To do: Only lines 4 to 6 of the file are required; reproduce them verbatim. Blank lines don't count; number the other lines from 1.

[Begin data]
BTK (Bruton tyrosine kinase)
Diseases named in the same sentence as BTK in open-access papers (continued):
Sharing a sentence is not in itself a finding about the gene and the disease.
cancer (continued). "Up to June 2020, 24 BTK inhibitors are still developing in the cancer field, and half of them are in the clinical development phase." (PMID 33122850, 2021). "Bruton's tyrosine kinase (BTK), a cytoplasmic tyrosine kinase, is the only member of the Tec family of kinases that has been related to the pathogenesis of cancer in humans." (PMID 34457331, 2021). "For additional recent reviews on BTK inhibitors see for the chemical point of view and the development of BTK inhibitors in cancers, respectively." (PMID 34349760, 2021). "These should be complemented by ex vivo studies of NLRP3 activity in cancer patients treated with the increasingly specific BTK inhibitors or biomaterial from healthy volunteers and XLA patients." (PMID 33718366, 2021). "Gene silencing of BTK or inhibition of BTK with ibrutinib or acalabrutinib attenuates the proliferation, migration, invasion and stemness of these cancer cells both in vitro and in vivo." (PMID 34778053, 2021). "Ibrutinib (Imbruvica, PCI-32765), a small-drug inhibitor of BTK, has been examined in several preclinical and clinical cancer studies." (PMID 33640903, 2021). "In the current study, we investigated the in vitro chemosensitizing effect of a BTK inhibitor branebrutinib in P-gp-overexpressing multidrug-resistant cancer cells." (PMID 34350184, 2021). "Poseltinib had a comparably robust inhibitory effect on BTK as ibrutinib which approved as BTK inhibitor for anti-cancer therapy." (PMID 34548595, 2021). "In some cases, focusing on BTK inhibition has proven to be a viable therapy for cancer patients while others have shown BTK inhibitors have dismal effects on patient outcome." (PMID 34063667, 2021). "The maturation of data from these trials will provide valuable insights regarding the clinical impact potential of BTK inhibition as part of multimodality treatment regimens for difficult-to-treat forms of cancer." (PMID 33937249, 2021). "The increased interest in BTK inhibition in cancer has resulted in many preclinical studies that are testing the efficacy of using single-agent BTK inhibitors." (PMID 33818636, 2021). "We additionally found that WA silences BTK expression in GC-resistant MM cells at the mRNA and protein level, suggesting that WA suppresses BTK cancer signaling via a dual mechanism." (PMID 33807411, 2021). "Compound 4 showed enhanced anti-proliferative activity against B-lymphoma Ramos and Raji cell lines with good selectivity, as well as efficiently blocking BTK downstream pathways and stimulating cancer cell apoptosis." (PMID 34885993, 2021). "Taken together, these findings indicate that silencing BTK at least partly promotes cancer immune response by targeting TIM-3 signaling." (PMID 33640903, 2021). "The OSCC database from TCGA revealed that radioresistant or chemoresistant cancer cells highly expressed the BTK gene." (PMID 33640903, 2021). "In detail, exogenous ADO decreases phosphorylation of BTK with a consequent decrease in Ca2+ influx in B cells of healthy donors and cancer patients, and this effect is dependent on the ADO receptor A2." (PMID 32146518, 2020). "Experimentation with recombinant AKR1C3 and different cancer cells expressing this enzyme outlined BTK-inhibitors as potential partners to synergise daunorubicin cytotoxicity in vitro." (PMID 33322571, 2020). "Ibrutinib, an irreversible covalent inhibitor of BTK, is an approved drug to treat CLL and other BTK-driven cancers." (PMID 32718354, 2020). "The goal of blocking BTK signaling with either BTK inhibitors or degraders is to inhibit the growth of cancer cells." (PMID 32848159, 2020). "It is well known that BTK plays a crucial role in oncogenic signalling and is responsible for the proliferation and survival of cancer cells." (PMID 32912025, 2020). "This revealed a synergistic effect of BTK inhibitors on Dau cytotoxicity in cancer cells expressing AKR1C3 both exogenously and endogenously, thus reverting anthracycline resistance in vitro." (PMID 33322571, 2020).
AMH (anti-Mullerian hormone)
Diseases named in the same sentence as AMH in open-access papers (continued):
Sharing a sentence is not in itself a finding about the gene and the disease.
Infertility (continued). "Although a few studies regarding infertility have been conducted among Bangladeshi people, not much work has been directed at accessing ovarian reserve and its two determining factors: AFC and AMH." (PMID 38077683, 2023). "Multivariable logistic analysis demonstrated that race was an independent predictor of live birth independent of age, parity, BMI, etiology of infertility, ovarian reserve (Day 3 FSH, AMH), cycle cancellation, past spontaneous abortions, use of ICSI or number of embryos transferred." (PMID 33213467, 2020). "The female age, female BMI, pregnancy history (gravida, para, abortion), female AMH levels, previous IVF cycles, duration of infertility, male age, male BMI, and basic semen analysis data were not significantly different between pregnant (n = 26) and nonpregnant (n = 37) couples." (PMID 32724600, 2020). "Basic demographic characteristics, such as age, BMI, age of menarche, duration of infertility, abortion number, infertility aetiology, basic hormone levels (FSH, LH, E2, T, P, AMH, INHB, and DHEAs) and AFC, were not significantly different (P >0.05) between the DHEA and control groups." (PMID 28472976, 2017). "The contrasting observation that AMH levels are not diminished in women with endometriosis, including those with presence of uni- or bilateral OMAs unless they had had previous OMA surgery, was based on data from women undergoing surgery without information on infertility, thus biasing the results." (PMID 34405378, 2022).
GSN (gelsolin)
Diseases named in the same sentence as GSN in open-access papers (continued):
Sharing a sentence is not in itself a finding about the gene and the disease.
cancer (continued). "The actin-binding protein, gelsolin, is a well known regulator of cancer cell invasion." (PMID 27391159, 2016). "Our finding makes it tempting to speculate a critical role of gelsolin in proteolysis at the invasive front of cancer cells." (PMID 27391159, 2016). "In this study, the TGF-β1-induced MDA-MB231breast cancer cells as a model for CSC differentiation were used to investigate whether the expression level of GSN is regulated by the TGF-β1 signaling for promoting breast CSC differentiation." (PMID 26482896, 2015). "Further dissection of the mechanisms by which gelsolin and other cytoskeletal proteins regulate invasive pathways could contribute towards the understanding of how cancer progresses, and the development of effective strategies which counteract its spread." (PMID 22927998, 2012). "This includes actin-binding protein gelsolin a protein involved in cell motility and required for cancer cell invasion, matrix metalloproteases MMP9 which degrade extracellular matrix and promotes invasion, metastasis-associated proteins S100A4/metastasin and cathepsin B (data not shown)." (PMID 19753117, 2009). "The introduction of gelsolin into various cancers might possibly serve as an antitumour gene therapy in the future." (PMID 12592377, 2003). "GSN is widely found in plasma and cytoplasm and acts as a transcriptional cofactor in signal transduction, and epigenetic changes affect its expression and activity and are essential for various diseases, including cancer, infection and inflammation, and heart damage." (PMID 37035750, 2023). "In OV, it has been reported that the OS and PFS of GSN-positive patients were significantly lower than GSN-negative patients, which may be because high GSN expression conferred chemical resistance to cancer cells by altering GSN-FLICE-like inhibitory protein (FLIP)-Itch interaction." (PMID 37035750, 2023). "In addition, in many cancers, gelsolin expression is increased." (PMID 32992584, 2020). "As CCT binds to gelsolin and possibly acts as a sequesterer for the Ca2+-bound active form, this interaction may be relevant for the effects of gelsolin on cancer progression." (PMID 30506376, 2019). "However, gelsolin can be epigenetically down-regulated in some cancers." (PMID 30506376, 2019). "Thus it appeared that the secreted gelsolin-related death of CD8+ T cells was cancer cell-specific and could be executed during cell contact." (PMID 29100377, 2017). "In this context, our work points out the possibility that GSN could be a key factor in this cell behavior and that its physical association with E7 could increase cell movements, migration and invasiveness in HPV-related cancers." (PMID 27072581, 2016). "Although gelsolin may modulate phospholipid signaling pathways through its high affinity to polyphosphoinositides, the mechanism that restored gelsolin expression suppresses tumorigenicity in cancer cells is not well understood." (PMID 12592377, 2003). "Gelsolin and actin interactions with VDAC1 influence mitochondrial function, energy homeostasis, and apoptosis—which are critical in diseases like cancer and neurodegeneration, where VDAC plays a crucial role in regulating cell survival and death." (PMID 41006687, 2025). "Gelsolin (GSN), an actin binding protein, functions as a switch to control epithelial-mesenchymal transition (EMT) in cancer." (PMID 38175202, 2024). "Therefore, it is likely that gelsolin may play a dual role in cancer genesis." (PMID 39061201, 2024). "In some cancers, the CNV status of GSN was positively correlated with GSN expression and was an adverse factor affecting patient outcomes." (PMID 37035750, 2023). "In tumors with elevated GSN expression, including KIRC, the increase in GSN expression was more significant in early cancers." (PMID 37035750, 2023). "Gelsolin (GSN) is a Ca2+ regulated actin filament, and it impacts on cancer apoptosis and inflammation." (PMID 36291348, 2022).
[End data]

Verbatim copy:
cancer (continued). "Up to June 2020, 24 BTK inhibitors are still developing in the cancer field, and half of them are in the clinical development phase." (PMID 33122850, 2021). "Bruton's tyrosine kinase (BTK), a cytoplasmic tyrosine kinase, is the only member of the Tec family of kinases that has been related to the pathogenesis of cancer in humans." (PMID 34457331, 2021). "For additional recent reviews on BTK inhibitors see for the chemical point of view and the development of BTK inhibitors in cancers, respectively." (PMID 34349760, 2021). "These should be complemented by ex vivo studies of NLRP3 activity in cancer patients treated with the increasingly specific BTK inhibitors or biomaterial from healthy volunteers and XLA patients." (PMID 33718366, 2021). "Gene silencing of BTK or inhibition of BTK with ibrutinib or acalabrutinib attenuates the proliferation, migration, invasion and stemness of these cancer cells both in vitro and in vivo." (PMID 34778053, 2021). "Ibrutinib (Imbruvica, PCI-32765), a small-drug inhibitor of BTK, has been examined in several preclinical and clinical cancer studies." (PMID 33640903, 2021). "In the current study, we investigated the in vitro chemosensitizing effect of a BTK inhibitor branebrutinib in P-gp-overexpressing multidrug-resistant cancer cells." (PMID 34350184, 2021). "Poseltinib had a comparably robust inhibitory effect on BTK as ibrutinib which approved as BTK inhibitor for anti-cancer therapy." (PMID 34548595, 2021). "In some cases, focusing on BTK inhibition has proven to be a viable therapy for cancer patients while others have shown BTK inhibitors have dismal effects on patient outcome." (PMID 34063667, 2021). "The maturation of data from these trials will provide valuable insights regarding the clinical impact potential of BTK inhibition as part of multimodality treatment regimens for difficult-to-treat forms of cancer." (PMID 33937249, 2021). "The increased interest in BTK inhibition in cancer has resulted in many preclinical studies that are testing the efficacy of using single-agent BTK inhibitors." (PMID 33818636, 2021). "We additionally found that WA silences BTK expression in GC-resistant MM cells at the mRNA and protein level, suggesting that WA suppresses BTK cancer signaling via a dual mechanism." (PMID 33807411, 2021). "Compound 4 showed enhanced anti-proliferative activity against B-lymphoma Ramos and Raji cell lines with good selectivity, as well as efficiently blocking BTK downstream pathways and stimulating cancer cell apoptosis." (PMID 34885993, 2021). "Taken together, these findings indicate that silencing BTK at least partly promotes cancer immune response by targeting TIM-3 signaling." (PMID 33640903, 2021). "The OSCC database from TCGA revealed that radioresistant or chemoresistant cancer cells highly expressed the BTK gene." (PMID 33640903, 2021). "In detail, exogenous ADO decreases phosphorylation of BTK with a consequent decrease in Ca2+ influx in B cells of healthy donors and cancer patients, and this effect is dependent on the ADO receptor A2." (PMID 32146518, 2020). "Experimentation with recombinant AKR1C3 and different cancer cells expressing this enzyme outlined BTK-inhibitors as potential partners to synergise daunorubicin cytotoxicity in vitro." (PMID 33322571, 2020). "Ibrutinib, an irreversible covalent inhibitor of BTK, is an approved drug to treat CLL and other BTK-driven cancers." (PMID 32718354, 2020). "The goal of blocking BTK signaling with either BTK inhibitors or degraders is to inhibit the growth of cancer cells." (PMID 32848159, 2020). "It is well known that BTK plays a crucial role in oncogenic signalling and is responsible for the proliferation and survival of cancer cells." (PMID 32912025, 2020). "This revealed a synergistic effect of BTK inhibitors on Dau cytotoxicity in cancer cells expressing AKR1C3 both exogenously and endogenously, thus reverting anthracycline resistance in vitro." (PMID 33322571, 2020).
AMH (anti-Mullerian hormone)
Diseases named in the same sentence as AMH in open-access papers (continued):